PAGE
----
Mode #2: Use Existing Tech Infrastructure

This is the second piece in a five-part series exploring how to develop civic technology with, not for communities. Each entry in this series reviews a different strategy (“mode”) of civic engagement in civic tech along with common tactics for implementation that have been effectively utilized in the field by a variety of practitioners. The modes were identified based on research I conducted with Smart Chicago as part of the Knight Community Information Challenge. You can read more about the criteria used and review all of the 5 modes identified here.

MODE: Utilize Existing Tech Skills and Infrastructure

“Innovations” and technologies don’t have to be brand new in order to be leveraged for civic impact. Some successful tools are the product of simply using or encouraging the use of tools that communities have ready access to or already rely on in new ways.

It’s important to note that here, when we talk about “technical infrastructure” we’re talking about both physical elements, like wireless network nodes, radio towers, and computers, as well as digital elements, like social media platforms, email, and blogs — the tech tools a community uses to support everyday activity and public life.

Remix, Don’t Reinvent

Jersey Shore Hurricane News is a collaborative news “platform” built on a standard-feature Facebook Page. The site is run by Justin Auciello who co-founded it with friends in 2011 during Hurricane Irene. Seeing the need to share hyperlocal info during the hurricane and curious about ways to use tech to spur civic engagement, as the storm took hold, Auciello decided to start a hub for emergency information that anyone could contribute to. Rather than create a separate blog or media site, Auciello went where New Jerseyans were already gathering to learn and share info: Facebook.


Over time, the platform has expanded both in terms of the content (it now covers real-time daily news), the role it plays in the community, and the network of volunteer contributors involved in reporting and sharing. But the tool remains the same.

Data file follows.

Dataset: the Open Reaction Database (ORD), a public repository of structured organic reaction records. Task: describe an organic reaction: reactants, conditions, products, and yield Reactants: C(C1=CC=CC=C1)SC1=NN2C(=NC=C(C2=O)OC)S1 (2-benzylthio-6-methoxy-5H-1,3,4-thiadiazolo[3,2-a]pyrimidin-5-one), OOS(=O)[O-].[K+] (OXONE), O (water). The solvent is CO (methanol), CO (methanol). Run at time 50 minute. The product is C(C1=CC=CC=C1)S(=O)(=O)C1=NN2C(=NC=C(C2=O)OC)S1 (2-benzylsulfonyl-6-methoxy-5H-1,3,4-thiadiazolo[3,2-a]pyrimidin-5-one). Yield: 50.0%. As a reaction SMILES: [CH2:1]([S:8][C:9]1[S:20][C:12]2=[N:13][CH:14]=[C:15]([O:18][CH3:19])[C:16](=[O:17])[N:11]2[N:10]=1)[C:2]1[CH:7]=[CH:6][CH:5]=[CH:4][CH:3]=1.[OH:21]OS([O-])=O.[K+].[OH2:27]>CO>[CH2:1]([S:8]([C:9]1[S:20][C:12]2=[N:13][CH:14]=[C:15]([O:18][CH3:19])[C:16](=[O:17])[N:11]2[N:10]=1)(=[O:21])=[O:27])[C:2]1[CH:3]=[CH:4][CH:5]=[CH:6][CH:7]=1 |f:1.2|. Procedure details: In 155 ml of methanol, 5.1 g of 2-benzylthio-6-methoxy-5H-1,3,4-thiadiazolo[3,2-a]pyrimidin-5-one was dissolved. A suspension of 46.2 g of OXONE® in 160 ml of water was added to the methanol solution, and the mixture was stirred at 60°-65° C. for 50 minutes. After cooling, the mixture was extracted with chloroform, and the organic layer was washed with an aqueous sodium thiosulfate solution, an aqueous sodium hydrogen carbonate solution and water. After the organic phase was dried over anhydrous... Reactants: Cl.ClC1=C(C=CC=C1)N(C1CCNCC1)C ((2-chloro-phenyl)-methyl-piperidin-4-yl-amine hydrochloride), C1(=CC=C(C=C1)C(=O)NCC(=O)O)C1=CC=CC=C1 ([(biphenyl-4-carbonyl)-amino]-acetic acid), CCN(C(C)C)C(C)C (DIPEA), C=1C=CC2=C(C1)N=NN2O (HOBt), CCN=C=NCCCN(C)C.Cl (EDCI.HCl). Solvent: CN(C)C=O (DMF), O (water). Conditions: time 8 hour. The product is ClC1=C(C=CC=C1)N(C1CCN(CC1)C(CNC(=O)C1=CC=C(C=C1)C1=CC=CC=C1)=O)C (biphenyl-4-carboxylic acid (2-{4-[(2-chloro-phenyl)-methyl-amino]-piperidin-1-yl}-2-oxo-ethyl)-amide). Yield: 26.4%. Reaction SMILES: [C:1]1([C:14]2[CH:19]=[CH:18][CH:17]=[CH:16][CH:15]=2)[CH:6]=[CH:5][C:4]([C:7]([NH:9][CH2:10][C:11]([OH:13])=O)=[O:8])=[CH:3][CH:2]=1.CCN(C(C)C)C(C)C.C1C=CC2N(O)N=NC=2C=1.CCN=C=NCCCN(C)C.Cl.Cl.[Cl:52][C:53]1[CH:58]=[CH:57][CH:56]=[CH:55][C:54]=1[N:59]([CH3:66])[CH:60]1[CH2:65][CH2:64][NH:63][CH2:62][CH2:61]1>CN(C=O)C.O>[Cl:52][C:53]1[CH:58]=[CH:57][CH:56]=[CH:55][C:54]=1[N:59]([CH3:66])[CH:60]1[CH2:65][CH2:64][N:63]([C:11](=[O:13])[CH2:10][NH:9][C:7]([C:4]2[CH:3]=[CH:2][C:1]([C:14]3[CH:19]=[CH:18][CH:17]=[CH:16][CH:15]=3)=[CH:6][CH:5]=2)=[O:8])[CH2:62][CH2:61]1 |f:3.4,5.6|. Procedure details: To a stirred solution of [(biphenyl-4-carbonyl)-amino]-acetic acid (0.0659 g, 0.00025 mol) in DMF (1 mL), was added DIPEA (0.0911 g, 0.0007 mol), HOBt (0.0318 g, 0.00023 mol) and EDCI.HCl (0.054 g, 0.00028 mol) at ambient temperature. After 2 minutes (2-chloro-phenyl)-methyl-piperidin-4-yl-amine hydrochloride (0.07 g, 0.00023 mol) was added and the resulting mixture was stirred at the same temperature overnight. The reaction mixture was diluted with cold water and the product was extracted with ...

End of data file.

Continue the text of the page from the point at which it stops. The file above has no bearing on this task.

This is the art of the remix: the recombination of familiar, ordinary elements to create something extraordinary.

As part of their ELECTricity project, the Center for Technology and Civic Life (CTCL) recombined familiar elements of free website templates (using Google Blogger) to help local election administrations modernize and share information. The idea of working with Google Blogger and creating a new template (rather than developing an entirely new tool) was the result of a listening tour: for nearly 7 months, the ELECTricity team discussed points of pride and pain with local election administrators around the country. After the tour, CTCL realized that, in order to support administrators’ needs, the ideal online platform would need to be (almost) free and require minimal amounts of technical knowledge to get up and running while still enabling opportunities for more complex technical developments in the future. Blogger templates fit the bill.

Use One Tech To Teach Another

Free Geek is a non-profit organization model that was started in Portland, Oregon in 2000 and has been implemented in 12 other cities in the US and Canada. Free Geek takes old computer parts and works with communities in underserved areas (particularly those with low access to digital technology) to use this e-waste to build new computers and electronics. These electronics are then made available for free plus community service time.

Although the Free Geek system is ultimately about making computers available to those in need, Free Geek has built out programs that leverage this tech to teach and develop additional tech skills. For example…

  1. Along with supplying free hardware, Free Geek also supplies software and offers basic digital skills training.
  2. Along with supplying free software, some Free Geeks also offer training in code and web design and development at a variety of different skill levels.
  3. Since community members “buy” their free computers through volunteer time, Free Geeks offer the chance to “pay” for computers by volunteering to build new electronics and trains interested community members in a variety of hardware, wiring, and refurbishing skills.

By focusing on the lifecycle of technology use, Free Geeks feeds into and strengthens the basic technical infrastructure of the communities they inhabit and provide platforms for partnerships and individual incentives (see Mode #1) that support public goods, like job training.

Portland volunteers at work. Image by Free Geek.

Portland volunteers at work. Image by Free Geek.

This is kin to the structure that the Red Hook Initiative (RHI) in Red Hook, Brooklyn, New York uses to manage Red Hook Wifi, a community wireless network. Red Hook Wifi is maintained through a youth program, Digital Stewards, which trains residents age 19-24 to install and maintain a wireless network that serves neighborhood homes and businesses. On top of that skill base, Digital Stewards are also taught how to do software and hardware troubleshooting as well as community organizing and public relations — skills necessary to keep the network up and running both technically and socially. Like Free Geek, the Digital Stewards program focuses on technology from an ecosystem perspective, stacking the development of new tools so that they can sustainably integrate into existing community structures.


Up next is Mode #3: Create Two-Way Educational Environments